We are well aware that changes in pulmonary function occur as Duchenne progresses. In Duchenne, respiratory muscles (including the diaphragm) weaken and it becomes more difficult to take full breaths in, fully expand the lungs, hold full breaths, breath full breaths out, and to cough effectively. And we know that these changes occur first during sleep.
Measures of Pulmonary Function
There are many tests used to demonstrate changes in respiratory function:
Clinical trials that hope to improve pulmonary function include many of these measures of pulmonary function as “pulmonary outcome measures.” But using pulmonary outcome measures creates a whole series of questions we need to clarify.
Addressing the Issues
As such, PPMD and an expert steering committee are facing these questions head on. Thanks in part to support from Santhera Pharmaceuticals, Catabasis Pharmaceuticals, and Pfizer, PPMD will gather experts in Duchenne pulmonary care and evaluation, to discuss these questions in April.
PPMD 2016 Pulmonary Outcomes Meeting Leadership
Asking the Right Questions
Some of the questions we will be exploring at our meeting in April include:
These questions have been important in Duchenne care, but are becoming increasingly more important as industry seeks to show drug efficacy by demonstrating improvements in pulmonary function.
The goals of this “Pulmonary Outcomes Meeting” include:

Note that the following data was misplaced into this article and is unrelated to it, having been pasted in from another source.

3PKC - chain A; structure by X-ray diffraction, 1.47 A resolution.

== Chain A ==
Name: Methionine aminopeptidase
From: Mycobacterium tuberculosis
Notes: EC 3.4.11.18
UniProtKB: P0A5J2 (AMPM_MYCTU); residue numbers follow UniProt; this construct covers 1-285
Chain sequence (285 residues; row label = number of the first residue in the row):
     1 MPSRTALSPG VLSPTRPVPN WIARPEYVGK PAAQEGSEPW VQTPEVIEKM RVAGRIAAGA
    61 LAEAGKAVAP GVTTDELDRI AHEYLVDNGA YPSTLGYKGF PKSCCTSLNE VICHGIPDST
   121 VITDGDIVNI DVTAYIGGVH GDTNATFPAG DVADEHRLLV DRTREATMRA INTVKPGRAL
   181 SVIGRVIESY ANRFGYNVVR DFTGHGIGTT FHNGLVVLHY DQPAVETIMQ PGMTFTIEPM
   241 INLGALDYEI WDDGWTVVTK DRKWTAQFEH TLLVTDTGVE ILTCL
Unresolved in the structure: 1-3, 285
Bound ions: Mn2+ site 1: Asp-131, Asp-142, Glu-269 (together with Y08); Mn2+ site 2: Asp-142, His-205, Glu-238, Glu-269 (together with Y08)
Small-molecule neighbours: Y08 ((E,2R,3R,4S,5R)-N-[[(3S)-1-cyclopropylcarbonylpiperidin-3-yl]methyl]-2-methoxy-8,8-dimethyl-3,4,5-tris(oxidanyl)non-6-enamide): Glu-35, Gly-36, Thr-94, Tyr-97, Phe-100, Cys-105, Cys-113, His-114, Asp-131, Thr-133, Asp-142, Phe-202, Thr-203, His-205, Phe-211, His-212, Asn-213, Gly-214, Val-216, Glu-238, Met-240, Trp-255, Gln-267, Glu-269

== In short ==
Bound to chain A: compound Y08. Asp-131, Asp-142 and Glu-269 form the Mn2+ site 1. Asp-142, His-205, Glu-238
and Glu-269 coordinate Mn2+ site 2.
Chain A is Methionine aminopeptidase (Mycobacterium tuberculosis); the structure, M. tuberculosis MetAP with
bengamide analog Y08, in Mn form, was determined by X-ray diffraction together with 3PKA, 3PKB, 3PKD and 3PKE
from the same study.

We will look at the pulmonary function measures that pulmonary care providers and industry are using now. Several natural history data sets have collected pulmonary function measures, and we will discuss how those measures have shown changes throughout the natural history of Duchenne. We will then look at the how measures of pulmonary function have correlated with other areas of patient evaluation (skeletal muscle strength and function, incidence of upper respiratory infections/pneumonia/antibiotic use). We will discuss how pulmonary data is analyzed, and discuss whether data sets can be compared and whether standardized protocols might enhance the reliability of pulmonary outcome measures.
We have invited members of the FDA Divisions of Neurology and Pulmonology to give their views on what they may feel to be appropriate and meaningful pulmonary outcome measures. Pulmonary outcomes collected from a variety of trials will be discussed, as well as novel assessments that might be implemented in future trials (such as home based pulmonary monitoring, diaphragm ultrasound, etc.) and future directions that pulmonary monitoring might lead. A report of this meeting will be published.
It is our hope that this meeting will help to clarify much of the confusion around pulmonary outcome measures. We must begin by agreeing on which pulmonary outcome measures to collect, how to analyze these measures, and the meaningfulness of these measures. If we can agree on these issues, we can begin to demonstrate the efficacy of drugs on pulmonary function and, hopefully, speed up the drug approval process. It’s a lofty goal but, with this panel of experts, we think we are up to the task.